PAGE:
Lisa Brinkmann is a Clinical Psychologist and Psychotherapist working in private practice in Clonakilty and is one of the core members of BROD. Lisa also has a degree in Sex Research and Forensic Psychiatry and works with clients with any psychological or mental health problem, but is also specialised in the area of sexuality and gender. Lisa is also a proud mother of two young girls and lives with her family in West Cork.
As a society we are constantly growing, changing and evolving. Each generation questions aspects of the previous status quo and often brings change to things that seemed totally unquestionable before. Some things change fast and easily, others require hard and prolonged battles, endurance and courage. Anything regarding topics of sex and gender definitely falling into the latter category. Examples for this are manifold…. The right to vote in Ireland wasn’t granted to women until 1918, after decades of campaigning by the suffragettes. Homosexuality wasn’t decriminalised until 1993 in Ireland, defining any same sex relationship as criminal offense until then. And it took until 2015 before same sex marriage was legalised in Ireland and same sex couples could benefit from the same legal and societal protection of marriage as heterosexual couples could. The right to define which gender one identifies with wasn’t granted in Ireland until 2015, and in this particular instance, Ireland was for once not catching up with European neighbours, but the first country to introduce this legislation and shine as an example…After LGBTQI+ and Transgender organisations advocating and rallying for this for years.
I am saying all this, because as a heterosexual and cisgendered woman, I have been blind and oblivious (and at times even ignorant) to this inequality and the many struggles and battles people from the LGBTQI+ community have and had to endure and in many instances still have to fight for to this day.
And these are only the big obvious things I pointed out.
Underneath the surface lie hundreds and thousands of subtle inequalities that are interwoven into our everyday life, mostly not visible at first sight, but equally painful and destructive.
Let me shine a little light on some of these less visible aspects I am talking about:
I am a 40-year-old woman, happily married to a man and very happy in the female body, which I was born with. As a child, I was very content with the clothes my mother picked out for me and I remember clearly how excited I was about wearing a very beautiful dress at my communion. All movies I watched and books I read had either princesses (or female leads) I could identify with and princes (or male leads) I could admire. And the ‘happily ever after’ between prince and princess imprinted in me the deep trust that there was a prince out there waiting for me too one day. My parents never had any issues with my choice of toys (a lot of dolls) or activities (dancing, music and horse riding) and encouraged me as much as they could.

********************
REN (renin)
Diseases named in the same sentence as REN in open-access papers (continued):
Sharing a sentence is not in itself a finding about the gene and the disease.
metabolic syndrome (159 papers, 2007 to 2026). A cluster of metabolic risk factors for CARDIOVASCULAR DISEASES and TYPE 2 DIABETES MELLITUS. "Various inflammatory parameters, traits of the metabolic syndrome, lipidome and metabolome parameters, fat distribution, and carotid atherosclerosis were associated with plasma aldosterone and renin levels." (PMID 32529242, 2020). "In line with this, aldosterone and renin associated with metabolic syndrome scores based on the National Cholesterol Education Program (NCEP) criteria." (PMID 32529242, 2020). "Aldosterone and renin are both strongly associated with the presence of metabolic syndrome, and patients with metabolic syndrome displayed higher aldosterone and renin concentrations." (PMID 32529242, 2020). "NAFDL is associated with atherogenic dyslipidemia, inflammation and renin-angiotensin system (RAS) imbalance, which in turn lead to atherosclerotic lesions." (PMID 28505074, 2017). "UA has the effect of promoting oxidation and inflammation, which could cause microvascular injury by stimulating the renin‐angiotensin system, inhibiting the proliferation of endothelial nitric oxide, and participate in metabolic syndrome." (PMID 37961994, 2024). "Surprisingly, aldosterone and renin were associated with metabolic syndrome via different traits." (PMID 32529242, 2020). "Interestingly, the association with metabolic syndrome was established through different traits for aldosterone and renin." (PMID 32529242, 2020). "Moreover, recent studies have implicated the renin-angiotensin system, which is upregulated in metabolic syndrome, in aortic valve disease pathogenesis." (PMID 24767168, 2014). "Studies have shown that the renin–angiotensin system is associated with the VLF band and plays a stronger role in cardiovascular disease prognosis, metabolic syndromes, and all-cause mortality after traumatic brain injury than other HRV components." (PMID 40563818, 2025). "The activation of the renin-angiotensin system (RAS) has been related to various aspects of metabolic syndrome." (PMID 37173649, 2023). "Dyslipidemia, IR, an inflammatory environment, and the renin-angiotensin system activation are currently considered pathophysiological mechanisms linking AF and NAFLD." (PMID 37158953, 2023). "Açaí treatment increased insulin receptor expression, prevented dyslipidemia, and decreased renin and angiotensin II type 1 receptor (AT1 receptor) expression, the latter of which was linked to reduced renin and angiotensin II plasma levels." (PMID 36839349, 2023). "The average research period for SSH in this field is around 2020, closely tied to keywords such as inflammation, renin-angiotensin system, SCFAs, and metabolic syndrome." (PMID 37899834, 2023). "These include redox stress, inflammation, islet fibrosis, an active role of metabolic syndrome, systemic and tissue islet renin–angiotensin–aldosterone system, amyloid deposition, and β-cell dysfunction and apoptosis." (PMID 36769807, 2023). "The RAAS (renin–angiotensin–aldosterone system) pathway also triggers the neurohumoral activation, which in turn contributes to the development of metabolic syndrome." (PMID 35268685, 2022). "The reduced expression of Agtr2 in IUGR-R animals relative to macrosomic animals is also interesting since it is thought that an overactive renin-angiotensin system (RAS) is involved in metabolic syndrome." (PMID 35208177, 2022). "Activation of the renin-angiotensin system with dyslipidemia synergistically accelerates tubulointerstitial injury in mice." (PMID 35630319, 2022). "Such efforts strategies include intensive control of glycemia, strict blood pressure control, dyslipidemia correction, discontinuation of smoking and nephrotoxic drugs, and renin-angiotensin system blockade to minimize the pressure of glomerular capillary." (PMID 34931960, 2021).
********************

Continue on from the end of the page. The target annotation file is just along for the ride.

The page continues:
From my teenage years, there was a keen interest from other girlfriends (and some well-meaning adults) wanting to know which boys I fancied or if I had a boyfriend yet. Any sex education I received in and outside of school was in regard to male and female genitalia and their relationship to each other (or not….).
Whenever I was in a relationship in my life, I could just do so without any announcement or need for permission and could show my affection to my partner in public at any time. My husband and I had the ability and choice to get married when we felt ready for it, which was celebrated by all our families and friends without hesitation.
I have never needed to justify myself or my gender for using power tools when single-handedly building a chicken coop in our back garden or not wearing make up on days when I just don’t feel like it. And I can use toilets in restaurants, shops and cafes without a moment’s hesitation and have never been bullied or harassed for doing so.
All of this is a privilege I hold. Because I am heterosexual and cis-gendered.
And those are just a very few examples… the list could go on and on.
A lot of people don’t experience this privilege. In fact, most people from the LGBTQI+ community don’t. From the earliest time in childhood on.
In our hetero- and cis- normative world, there are expectations from parents and society to look a certain way or behave a certain way. For people from the LGBTQI+ community, there are no (or hardly any) role models in stories, books and movies that represent a different way of relating and being in the world. Instead, there is a need to justify oneself and who one is in love with over and over again. And sometimes that can even be dangerous and bring threat to ones emotional and physical wellbeing.
Everyday life things that I can take for granted (like being addressed with the right name and pronouns, being able to use a public bathroom) are not a given for many LGBTQI+ people. And again, the list goes on and on.
I am making this point, because it is easy to see the big and obvious inequalities people from the LGBTQI+ community had and at times still have to endure. But it takes a little bit more investigation to see the small and subtle inequalities that still persist in nearly all areas of our society.
The good news is: It is very much in our power to change the small and subtle injustices and inequalities. Just by changing our language and narratives and being mindful and more inclusive of LGBTQI+ matters and realities, we can change a lot. It’s a very difficult and strenuous process to change the big things, such as legislation and laws. But the small things, we can start with them right now…each of us.
And it doesn’t take much.
And if we all do, then we are no longer in a place of privilege, but in a place of equality.
I for my part believe that would already make the world a better place.